Ability to Analyze Trends – There are many different studies that a technical analyst can use to analyze the current trend of the market. These include moving averages, trend lines, channels, swing highs and lows, and support and resistance, among other things.
Help with Market Timing – The primary job of a trader is to find the best trading opportunities available and then apply the right timing in executing the trade. Technical analysis tools assist traders in entering, managing and exiting their positions in a methodical and efficient manner.
Ideas Can Be Programmed – Many concepts within technical analysis can be coded and developed into algorithmic trading systems. These types of automated systems help reduce the negative emotions associated with trading. Once you have the rules programmed with your trading system, you can step back and let the algorithm execute your rule-based system in the market.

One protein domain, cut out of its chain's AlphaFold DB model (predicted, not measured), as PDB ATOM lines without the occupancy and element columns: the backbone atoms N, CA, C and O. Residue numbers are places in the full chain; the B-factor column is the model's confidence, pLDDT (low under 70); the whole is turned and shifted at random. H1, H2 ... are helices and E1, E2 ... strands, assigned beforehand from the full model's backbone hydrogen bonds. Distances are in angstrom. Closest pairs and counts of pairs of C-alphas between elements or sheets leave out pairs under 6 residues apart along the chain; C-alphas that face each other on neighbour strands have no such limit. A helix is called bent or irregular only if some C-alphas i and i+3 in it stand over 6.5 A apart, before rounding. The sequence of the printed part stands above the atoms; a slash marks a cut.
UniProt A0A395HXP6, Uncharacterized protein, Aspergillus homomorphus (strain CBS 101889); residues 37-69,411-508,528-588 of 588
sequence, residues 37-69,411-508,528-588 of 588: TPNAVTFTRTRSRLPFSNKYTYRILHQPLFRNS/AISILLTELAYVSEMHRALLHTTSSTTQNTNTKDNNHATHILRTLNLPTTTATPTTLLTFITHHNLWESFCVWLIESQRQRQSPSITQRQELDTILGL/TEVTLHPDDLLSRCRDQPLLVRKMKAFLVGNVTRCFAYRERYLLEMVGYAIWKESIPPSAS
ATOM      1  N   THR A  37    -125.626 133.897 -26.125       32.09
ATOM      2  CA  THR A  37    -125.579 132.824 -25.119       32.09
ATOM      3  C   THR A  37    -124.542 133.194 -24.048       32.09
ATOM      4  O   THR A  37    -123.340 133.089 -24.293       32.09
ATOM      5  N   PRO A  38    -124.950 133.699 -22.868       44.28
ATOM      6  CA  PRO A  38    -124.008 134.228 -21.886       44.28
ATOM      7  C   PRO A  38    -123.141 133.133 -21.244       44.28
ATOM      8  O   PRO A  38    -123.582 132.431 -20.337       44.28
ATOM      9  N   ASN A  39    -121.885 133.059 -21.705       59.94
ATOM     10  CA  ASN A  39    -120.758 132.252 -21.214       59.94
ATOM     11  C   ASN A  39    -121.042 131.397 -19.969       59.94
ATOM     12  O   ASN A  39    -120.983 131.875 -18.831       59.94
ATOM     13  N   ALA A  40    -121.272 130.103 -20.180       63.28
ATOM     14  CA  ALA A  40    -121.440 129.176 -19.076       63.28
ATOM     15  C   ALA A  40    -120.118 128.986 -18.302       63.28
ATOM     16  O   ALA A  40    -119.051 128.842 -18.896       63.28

Reveals the Mood of the Market – By studying price action and performing chart analysis, you can gain a better understanding of where sentiment extremes lye within a particular market. You will be equipped to identity extremes in investor sentiment both during runups and selloffs. Additionally, you will gain insights into where future demand and supply exists, so you can position yourself on the right side of the market before the crowd does.
Simpler and Less Time Consuming – Fundamental analysis often involves many variables and moving parts, such as Interest Rates, Inflation, Consumer Sentiment, Money Supply and a host of other factors. This can lead to over complicated models, that only PHDs in economics may be able to understand. On the other hand, technical analysis models are usually much more simplified and easier to build and implement since the primary variable or building block is price action.